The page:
Orchiectomy is the medical name for a surgery to remove one or both testicles (or testes). It may be a necessary treatment for a man with testicular cancer to ensure that the cancer does not continue to grow in the testicle or spread to other parts of the body. Other reasons for an orchiectomy include acute testicular trauma, testicular atrophy, and testicular abscess. Nevertheless, a man with a single testis may wonder if it will have an effect on his sexual functioning.
Lichen sclerosus (LS) is a skin disease that typically affects the anogenital area of the body and occurs more commonly in women. This condition causes whitish patches of skin that are more fragile than other areas of skin and can tear easily. One of the most distressing symptoms of LS is dyspareunia, or painful intercourse. Other symptoms include itching, pain, burning, and bleeding, and the anatomy of the genitals might also change over time. For example, the clitoral hood may adhere to the clitoris or the labia minora may appear to be reabsorbed by the body.
Historically, there has been a considerable lack of research on care for transgender individuals. Expanding on this data could go a long way toward addressing the health inequities that disproportionately affect this group as well as toward understanding and meeting their unique health care needs.
Mental health and sexual health are deeply intertwined. Although some sexual problems are brought on by physical issues such as an injury, cardiovascular disease, diabetes, urological conditions, neurological disorders, cancer and its treatments, or other biological factors, other sexual problems have an underlying psychological cause.
For episode 10 of the ISSM podcast, Shelly Varod and Cobi Reisman discuss the pelvic floor and sexual complaints. Tune in to learn more about this topic and listen to other podcast episodes as well!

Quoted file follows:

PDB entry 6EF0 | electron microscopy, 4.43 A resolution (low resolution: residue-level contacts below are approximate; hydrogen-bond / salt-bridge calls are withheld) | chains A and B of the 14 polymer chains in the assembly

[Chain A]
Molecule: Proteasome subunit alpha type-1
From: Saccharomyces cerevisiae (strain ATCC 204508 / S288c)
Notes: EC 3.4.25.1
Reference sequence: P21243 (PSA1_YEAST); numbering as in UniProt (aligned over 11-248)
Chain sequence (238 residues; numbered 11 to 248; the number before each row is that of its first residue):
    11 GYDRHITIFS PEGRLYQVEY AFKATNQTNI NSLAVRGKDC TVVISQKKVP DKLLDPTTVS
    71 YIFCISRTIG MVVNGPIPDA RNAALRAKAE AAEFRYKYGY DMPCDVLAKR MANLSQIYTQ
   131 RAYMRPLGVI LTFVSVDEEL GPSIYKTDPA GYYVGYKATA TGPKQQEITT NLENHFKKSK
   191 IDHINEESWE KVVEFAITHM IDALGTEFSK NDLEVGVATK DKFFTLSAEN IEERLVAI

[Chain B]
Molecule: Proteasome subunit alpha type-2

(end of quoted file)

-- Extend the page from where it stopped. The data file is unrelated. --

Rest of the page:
ISSM Podcasts is an initiative of the ISSM Education Committee and the ISSM Podcast Team, supported by Sameena Rahman, Cobi Reisman, Karl Pang and interviewer Shelly Varod (Israel), a certified sex therapist.
Priapism is a long-lasting, unwanted, and often painful erection. Individuals who have an erection for more than four hours should seek emergency medical care to mitigate any potential damage to the penis. Even when priapism is addressed quickly and properly, it can lead to sexual dysfunction such as erectile dysfunction (ED), Peyronie’s disease (PD), or recurrent priapism.
A penile ultrasound is an imaging test that is used to get a better understanding of the anatomy of the penis, as well as the blood supply to the penis. It can be a useful tool for health care professionals who are investigating erectile difficulties in patients because it creates images of this part of the body.
Sexual problems may be caused by physiological or relational issues. When this is the case, psychotherapy, and counseling may be needed to address these underlying issues. Check out this new video from the International Society for Sexual Medicine to hear from experts in the field of sexual health about the many reasons that patients may benefit from visiting with a sexual psychologist.